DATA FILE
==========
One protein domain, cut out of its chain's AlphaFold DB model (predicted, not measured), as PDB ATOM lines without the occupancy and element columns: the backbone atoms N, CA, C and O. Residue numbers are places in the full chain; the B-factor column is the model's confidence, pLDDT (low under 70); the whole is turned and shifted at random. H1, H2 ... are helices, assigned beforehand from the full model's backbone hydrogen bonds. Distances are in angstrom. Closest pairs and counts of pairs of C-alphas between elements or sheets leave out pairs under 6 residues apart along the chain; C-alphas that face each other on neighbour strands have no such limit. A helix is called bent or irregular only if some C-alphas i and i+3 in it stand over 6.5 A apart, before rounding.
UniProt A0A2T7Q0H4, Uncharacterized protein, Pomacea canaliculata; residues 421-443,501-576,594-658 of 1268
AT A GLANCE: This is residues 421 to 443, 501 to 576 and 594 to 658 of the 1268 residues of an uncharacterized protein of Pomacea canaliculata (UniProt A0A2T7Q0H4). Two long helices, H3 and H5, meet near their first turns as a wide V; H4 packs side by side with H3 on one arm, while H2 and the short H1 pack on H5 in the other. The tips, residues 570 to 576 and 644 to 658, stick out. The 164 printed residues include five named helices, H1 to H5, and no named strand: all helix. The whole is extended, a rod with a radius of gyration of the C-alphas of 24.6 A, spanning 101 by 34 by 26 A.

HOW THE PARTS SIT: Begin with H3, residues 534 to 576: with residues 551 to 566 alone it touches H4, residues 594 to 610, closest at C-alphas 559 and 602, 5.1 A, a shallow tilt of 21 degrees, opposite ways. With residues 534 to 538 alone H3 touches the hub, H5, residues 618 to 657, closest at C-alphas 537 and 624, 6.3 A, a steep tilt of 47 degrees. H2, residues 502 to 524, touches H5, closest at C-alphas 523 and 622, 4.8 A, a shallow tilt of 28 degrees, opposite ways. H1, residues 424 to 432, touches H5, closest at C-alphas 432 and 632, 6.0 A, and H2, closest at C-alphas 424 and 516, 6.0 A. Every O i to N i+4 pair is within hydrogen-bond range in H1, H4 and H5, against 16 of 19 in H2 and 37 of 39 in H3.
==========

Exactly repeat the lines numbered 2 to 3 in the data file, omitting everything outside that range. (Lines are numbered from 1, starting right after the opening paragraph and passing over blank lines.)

AT A GLANCE: This is residues 421 to 443, 501 to 576 and 594 to 658 of the 1268 residues of an uncharacterized protein of Pomacea canaliculata (UniProt A0A2T7Q0H4). Two long helices, H3 and H5, meet near their first turns as a wide V; H4 packs side by side with H3 on one arm, while H2 and the short H1 pack on H5 in the other. The tips, residues 570 to 576 and 644 to 658, stick out. The 164 printed residues include five named helices, H1 to H5, and no named strand: all helix. The whole is extended, a rod with a radius of gyration of the C-alphas of 24.6 A, spanning 101 by 34 by 26 A.

HOW THE PARTS SIT: Begin with H3, residues 534 to 576: with residues 551 to 566 alone it touches H4, residues 594 to 610, closest at C-alphas 559 and 602, 5.1 A, a shallow tilt of 21 degrees, opposite ways. With residues 534 to 538 alone H3 touches the hub, H5, residues 618 to 657, closest at C-alphas 537 and 624, 6.3 A, a steep tilt of 47 degrees. H2, residues 502 to 524, touches H5, closest at C-alphas 523 and 622, 4.8 A, a shallow tilt of 28 degrees, opposite ways. H1, residues 424 to 432, touches H5, closest at C-alphas 432 and 632, 6.0 A, and H2, closest at C-alphas 424 and 516, 6.0 A. Every O i to N i+4 pair is within hydrogen-bond range in H1, H4 and H5, against 16 of 19 in H2 and 37 of 39 in H3.